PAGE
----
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Tablecloths or Placemats?


nakji
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I'm living between my parents' and my in-laws' houses this summer, and dining at both. My parents have always had placemats on the table - a varying collection over the years. My earliest memory is of a collection of kelly green acrylic wool ones that my mum had crocheted, changing to a set of hard plastic and cork mats featuring scenes of country inns in the Lake District in the UK, souvenirs of a trip - those ones were around for a while, owing to their sturdy nature, and ability to entertain. I enjoyed the lottery-like nature of the way they were distributed, and always wanted "The Swan at Grasmere." They've been downgraded to trivets now, replaced with a random cloth set that I have my suspicions were sourced from a sale bin somewhere. My mother owns two tablecloths - I know they're there, because every time I try to take dish towels out of the linen drawer in the kitchen, they wad up and prevent it from closing. I've never actually seen my mum use one, however; and I know it's not because they were lovingly embroidered by my grandmother with scenes from a seal and a whale hunt; no - it's because she can't bear to iron them.

My in-laws, on the other hand, have only ever had tablecloths. I've never seen a hint of a placemat anywhere near their table, which is always spread with a perfectly ironed, tasteful taupe, blue or beige cloth to match the dining room. I once, while searching for the crystal pickle plate in the china cabinet, found a set of cork and plastic placemats featuring scenes from English country gardens - obviously received as a gift and stored unused, and never seriously considered as an option. Recently, my in-laws decided to throw a clear plastic sheet over the tablecloth, for the convenience, I guess, as the other day I found my Father-in-law rubbing the plastic between his fingers, murmuring, "I don't know why we didn't think of this sooner."

I have a motley collection of both - some silk and bamboo placemats from Vietnam, a dyed and embroidered tablecloth from China. I never use them, since I don't actually have a table, but if I had one, I think I'd favour the placemats. I like how they say, "This space is for you". They also don't seem to attract violent spots and stains like tablecloths do. And, of course, they don't need to be ironed.

What do you like to use?

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I like the bare wooden table. Placemats seem like clutter to me. I clean it regularly and occasionally rub it down with fine steel wool. The table is nothing special, and eventually we'll get a nicer one and will use our current table as a work table or maybe as extra counter space in the kitchen.

Edited by David A. Goldfarb (log)
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Table cloth or bare. No in between.

I have some lovely things to clothe my table in!

I also have some lovely cork placemat's that depict the "French Countryside" that are too good to eat from.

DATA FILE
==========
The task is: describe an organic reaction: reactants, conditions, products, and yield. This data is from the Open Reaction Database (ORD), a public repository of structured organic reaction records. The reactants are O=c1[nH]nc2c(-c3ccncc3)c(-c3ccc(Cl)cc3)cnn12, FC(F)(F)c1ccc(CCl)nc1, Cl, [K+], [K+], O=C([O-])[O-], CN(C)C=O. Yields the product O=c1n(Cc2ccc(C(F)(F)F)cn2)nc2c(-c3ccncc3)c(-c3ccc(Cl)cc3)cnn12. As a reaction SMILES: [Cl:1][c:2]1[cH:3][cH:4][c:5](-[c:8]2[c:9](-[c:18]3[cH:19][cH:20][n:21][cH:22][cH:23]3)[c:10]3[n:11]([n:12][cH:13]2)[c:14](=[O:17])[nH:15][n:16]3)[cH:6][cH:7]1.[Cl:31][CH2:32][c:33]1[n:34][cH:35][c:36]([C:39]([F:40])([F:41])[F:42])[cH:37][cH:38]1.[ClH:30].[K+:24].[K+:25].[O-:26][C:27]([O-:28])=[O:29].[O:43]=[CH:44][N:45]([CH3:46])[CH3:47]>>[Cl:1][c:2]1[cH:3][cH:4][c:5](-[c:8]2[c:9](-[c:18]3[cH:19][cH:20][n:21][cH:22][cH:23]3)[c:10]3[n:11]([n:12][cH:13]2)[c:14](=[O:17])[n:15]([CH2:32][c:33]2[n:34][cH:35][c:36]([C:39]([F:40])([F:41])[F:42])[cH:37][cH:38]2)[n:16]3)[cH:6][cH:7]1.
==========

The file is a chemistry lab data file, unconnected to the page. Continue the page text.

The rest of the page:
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When I was growing up, my Mom almost always used a tablecloth. Plastic lined or oilcloth during the week, with a nice linen one for company or Sunday dinner. I vaguely remember some placemats in there somewhere, but they can't have been too common.

I've rarely used either myself. For a while, I used a tablecloth in my old apartment, mostly because my table was ugly, the room needed brightening, and I got a great tablecloth on sale. Of course then I didn't want it to get dirty, so I used a placemat on top of it. Go figure.

Now I have a glass table. I still have both the tablecloth and the placemats and I use neither.

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I like the bare wooden table.  Placemats seem like clutter to me.  I clean it regularly and occasionally rub it down with fine steel wool. 

Same here. We put a tablecloth down if we're having people for something formal like a holiday dinner. Otherwise it's bare wood.

Steven A. Shaw aka "Fat Guy"
Co-founder, Society for Culinary Arts & Letters, sshaw@egstaff.org
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As a child we only used the tablecloth on the formal dining table for entertaining. Every day use was a bare table. As a hormonal teen I remember bursting out one day that we were embarassing pigs because we did not use placemats like the cool family across the street (I was horrible). That family always had coordinated placemats and napkin rings and cloth napkins. My mom caved and got some interesting placemats that we used for a while. As an adult I have favored the spare clean table myself. Recently I found a vintage family tablecloth from my grandmother and started using it, and then have acquired some vintage linen ones for different seasons. I was astounded that my use of the tablecloth inspired the teen boys to treat the table with more respect. When they started cooking their own "gourmet" meaty meals in the spring they added candles and somehow did not spot up the cloth.

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Daily - bare wood

Events - either.

Tablecloth especially if more diners than table is built to hold.

Sometimes tablecloth with contrasting placemats on top if going really formal because table itself is very casual in style.

If casual, placemats only.

Once in a rare while, table cloth with table runner down the center. Its like playing with dolls - how can we dress the table today?

"You dont know everything in the world! You just know how to read!" -an ah-hah! moment for 6-yr old Miss O.

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Placemats, usually, for everyday meals. Tablecloth, sometimes, for a change of pace. Tablecloth for company, as I don't have enough placemats for a group.

Tablecloth "tourism": my grandmother had a well-laundered cotton cloth printed with maps & scenes of the German countryside, sent to her by a cousin in the military stationed at Landsruhe. I vividly recall eating her braised chicken while tracing the lines on the maps, wondering if little German children somewhere were eating chicken for Sunday dinner...what did their chicken taste like?